This spider is one of the ‘old-world’ tarantulas, and like the others, it makes its home by burrowing into the ground of the tropical rainforests, often several feet deep. Here it stays until night, when it climbs out of the burrow and lays in wait for any passing prey, including small birds, lizards, frogs, and insects.
The Cobalt Blue is one of the most aggressive tarantulas on earth. It doesn’t like to be touched, and it will aggressively defend its burrow. First, they will rise up with raised front legs and visible fangs — sending a clear warning to back off. If that doesn’t work, they will actively attack. Their bite is very painful and the highly-potent venom can result in severe muscle cramps and inflammation.
The Other Two Tarantula Spiders in Thailand
Don’t worry – we didn’t forget – we know you wanted to see some more pictures of tarantulas!
The Thai Zebra Tarantula (Cyriopagopus albostriatus) gets its name from the amazing striped patterns on the legs and abdomen. It’s another ‘old-world’ burrower, so it’s nature is similar to the Cobalt Blue. In Thailand, this is also known as the edible spider. Yes, these tasty tarantulas are served deep-fried! They taste like an uninspired cross between chicken and cod.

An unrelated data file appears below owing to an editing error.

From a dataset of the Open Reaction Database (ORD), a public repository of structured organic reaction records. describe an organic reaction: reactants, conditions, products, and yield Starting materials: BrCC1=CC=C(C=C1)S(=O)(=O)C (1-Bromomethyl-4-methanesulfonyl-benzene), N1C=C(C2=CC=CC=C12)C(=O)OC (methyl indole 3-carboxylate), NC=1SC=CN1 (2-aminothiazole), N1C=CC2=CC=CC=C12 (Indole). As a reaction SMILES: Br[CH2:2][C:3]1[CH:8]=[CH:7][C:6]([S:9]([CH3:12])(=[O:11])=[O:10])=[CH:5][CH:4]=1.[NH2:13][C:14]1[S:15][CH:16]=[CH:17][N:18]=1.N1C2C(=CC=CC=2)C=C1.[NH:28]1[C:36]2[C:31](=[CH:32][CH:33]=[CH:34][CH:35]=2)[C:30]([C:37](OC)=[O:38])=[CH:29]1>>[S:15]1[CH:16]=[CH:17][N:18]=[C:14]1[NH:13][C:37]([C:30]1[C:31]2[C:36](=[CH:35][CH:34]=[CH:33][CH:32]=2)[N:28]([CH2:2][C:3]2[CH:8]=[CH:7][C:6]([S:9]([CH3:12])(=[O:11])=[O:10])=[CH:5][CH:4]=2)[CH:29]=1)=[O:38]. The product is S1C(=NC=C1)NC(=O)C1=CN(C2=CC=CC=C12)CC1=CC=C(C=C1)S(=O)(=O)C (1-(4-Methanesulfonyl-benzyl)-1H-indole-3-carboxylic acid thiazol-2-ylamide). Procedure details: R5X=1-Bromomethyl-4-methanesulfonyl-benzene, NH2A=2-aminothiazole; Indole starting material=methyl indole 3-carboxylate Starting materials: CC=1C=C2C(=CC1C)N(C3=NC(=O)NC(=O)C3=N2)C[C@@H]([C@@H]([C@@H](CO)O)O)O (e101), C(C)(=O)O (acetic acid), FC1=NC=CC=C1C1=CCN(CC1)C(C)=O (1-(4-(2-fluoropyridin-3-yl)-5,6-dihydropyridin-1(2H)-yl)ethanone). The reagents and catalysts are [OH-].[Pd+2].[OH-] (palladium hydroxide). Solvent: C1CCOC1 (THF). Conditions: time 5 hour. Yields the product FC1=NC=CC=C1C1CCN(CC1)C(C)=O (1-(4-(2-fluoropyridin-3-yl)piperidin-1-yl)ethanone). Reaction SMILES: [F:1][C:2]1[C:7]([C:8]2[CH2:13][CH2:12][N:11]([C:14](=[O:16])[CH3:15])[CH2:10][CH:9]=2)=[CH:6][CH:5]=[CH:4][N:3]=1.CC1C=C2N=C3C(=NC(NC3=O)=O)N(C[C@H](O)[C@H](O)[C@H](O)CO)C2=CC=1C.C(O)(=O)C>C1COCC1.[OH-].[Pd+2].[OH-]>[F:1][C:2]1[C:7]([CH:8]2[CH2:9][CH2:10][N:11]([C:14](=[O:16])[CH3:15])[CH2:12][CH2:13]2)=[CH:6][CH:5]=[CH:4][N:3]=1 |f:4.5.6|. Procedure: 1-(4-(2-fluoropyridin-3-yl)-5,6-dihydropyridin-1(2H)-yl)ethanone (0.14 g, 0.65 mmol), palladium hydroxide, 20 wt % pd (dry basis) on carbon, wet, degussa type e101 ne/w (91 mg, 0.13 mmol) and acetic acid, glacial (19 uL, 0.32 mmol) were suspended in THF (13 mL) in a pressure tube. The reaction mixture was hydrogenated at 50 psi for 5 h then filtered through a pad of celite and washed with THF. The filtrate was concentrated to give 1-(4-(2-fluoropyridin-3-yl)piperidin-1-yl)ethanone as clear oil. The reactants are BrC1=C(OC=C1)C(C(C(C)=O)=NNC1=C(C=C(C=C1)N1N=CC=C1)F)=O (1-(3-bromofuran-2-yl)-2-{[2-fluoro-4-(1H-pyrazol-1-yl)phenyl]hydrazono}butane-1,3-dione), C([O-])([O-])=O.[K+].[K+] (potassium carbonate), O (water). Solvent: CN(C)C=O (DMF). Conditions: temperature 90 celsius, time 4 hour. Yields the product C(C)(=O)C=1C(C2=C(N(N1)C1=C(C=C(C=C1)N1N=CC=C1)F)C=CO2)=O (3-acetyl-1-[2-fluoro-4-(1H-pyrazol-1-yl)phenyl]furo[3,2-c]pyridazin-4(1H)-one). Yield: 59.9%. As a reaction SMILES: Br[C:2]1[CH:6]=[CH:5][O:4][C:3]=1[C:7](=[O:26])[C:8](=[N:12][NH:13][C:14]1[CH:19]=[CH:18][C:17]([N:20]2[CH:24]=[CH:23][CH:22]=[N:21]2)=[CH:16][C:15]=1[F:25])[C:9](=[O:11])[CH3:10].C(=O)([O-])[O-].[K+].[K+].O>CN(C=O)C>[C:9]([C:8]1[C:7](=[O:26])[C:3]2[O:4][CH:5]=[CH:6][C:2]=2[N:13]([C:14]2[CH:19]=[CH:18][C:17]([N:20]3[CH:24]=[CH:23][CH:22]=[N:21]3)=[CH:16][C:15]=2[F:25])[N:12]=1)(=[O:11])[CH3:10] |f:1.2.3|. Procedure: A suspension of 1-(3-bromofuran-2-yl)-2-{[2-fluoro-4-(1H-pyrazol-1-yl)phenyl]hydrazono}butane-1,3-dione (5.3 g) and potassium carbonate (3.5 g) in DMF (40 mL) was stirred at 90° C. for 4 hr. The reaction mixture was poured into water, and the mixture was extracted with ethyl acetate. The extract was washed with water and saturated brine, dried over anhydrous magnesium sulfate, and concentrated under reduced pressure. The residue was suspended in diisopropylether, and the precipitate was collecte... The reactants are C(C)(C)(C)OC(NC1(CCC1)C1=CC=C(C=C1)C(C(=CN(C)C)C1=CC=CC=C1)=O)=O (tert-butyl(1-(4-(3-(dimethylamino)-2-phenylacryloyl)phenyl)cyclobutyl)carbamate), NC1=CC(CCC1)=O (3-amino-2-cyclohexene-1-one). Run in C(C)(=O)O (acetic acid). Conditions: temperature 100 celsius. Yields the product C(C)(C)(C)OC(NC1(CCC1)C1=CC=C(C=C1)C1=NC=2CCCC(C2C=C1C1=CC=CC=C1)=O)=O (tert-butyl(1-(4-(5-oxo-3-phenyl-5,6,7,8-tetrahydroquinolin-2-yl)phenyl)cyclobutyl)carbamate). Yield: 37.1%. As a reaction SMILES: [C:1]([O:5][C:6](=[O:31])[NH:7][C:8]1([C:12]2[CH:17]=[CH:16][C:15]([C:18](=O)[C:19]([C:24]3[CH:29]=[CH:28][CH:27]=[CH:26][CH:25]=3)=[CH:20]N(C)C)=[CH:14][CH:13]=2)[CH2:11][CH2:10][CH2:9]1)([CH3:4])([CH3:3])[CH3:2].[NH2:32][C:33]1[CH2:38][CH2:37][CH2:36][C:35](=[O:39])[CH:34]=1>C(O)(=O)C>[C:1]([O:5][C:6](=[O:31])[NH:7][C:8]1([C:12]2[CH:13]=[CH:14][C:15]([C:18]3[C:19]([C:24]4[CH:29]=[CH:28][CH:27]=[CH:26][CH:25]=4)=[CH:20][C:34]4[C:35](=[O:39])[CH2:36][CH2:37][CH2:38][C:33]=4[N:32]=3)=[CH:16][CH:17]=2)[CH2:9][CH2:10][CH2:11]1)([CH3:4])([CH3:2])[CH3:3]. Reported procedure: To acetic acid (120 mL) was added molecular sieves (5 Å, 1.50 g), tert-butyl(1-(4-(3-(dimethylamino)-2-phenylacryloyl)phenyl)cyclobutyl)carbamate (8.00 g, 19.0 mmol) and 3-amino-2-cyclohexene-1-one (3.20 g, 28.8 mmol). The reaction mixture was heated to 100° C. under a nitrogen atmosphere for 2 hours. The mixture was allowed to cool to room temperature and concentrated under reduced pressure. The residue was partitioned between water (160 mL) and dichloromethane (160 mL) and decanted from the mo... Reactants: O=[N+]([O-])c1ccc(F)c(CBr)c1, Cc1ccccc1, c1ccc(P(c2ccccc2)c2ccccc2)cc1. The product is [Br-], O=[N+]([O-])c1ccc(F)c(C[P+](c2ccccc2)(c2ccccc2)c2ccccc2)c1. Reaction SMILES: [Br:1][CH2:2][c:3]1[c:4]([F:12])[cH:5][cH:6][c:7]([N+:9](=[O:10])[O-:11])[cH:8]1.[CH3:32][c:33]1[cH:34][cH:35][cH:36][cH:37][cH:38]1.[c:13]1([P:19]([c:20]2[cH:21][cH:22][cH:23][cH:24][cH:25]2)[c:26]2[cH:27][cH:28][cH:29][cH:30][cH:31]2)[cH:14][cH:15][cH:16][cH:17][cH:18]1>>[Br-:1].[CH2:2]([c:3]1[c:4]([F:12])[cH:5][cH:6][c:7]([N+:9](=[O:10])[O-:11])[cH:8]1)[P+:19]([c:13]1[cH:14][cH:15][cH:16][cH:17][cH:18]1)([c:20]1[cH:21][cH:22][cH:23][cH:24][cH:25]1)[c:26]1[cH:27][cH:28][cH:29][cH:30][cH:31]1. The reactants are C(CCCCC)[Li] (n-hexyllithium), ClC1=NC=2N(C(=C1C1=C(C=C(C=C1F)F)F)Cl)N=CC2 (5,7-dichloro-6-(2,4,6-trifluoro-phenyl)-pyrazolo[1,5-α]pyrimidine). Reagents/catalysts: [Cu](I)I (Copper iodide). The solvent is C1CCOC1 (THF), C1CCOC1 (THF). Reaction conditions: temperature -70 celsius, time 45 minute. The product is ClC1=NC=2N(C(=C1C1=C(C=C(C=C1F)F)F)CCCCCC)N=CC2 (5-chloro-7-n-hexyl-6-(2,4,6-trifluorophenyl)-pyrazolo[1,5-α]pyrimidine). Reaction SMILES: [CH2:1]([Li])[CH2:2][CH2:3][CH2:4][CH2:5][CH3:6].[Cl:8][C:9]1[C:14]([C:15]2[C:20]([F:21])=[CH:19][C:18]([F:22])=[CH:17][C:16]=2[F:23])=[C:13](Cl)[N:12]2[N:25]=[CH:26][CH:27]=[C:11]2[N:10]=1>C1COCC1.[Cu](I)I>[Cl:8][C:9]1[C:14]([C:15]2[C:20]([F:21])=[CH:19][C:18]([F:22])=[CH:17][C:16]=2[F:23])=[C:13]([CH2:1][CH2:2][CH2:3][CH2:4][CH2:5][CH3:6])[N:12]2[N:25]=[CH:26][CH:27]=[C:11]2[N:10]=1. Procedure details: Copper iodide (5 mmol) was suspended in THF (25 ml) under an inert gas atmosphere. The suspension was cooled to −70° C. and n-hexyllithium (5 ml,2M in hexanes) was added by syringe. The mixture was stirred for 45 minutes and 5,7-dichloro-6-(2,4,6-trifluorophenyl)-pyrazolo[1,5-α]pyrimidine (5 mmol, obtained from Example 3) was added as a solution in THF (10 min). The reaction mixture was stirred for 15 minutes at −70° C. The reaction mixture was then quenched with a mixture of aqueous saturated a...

The Thailand Black (Haplopelma minax), or sometimes ‘The Big Black’, is regarded as “evil” and “wicked” by tarantula experts, and rightly so! It’s a particularly nasty and vicious example of the old-world tarantulas. And it’s sleek, jet-black clothing just makes it look even more of a villain. Even its Latin name is evil: Haplopelma Minax means “terrifying tarantula”!
Well, that’s our pick of some of the creepiest crawlies you’ll meet (or not!) as you trek around Thailand. But, to be fair, spiders get a rough deal: it’s the built-in fear factor which makes people afraid of them.
Spiders, even the ugly, angry ones, are an important and fascinating part of our natural environment. You only need to watch a spider spinning a web to realise that they’re nature’s architectural aces – far more deft at construction than we can ever be. Spiders also play their part in our world’s ecology, by keeping down the insect population and helping to control rodent numbers.
Spider venom, although potentially lethal, is being used in medical research as a post-stroke treatment, and the silk they spin is being studied for next-gen fibre technology.
Even though we’ve only covered a fraction of all the different spiders in Thailand, we hope we’ve managed to show you how varied they can be, in size, temperament and ferocity.
If you get a chance to take some interesting photos of Thailand’s amazing spiders, we’d love it if you could upload a few to us!
Thanks for your time, and we hope you enjoyed reading our article. If you have any questions about Thailand, or about travel in general, don’t hesitate to contact us. We love to help, and we love to talk.
…we’ll be seeing you!
BTW: Did you hear all the fuss about that snake cave in Thailand? We’ve got the real pictures of the snake carvings in Naka cave and the story that goes with it. Why not find out some more?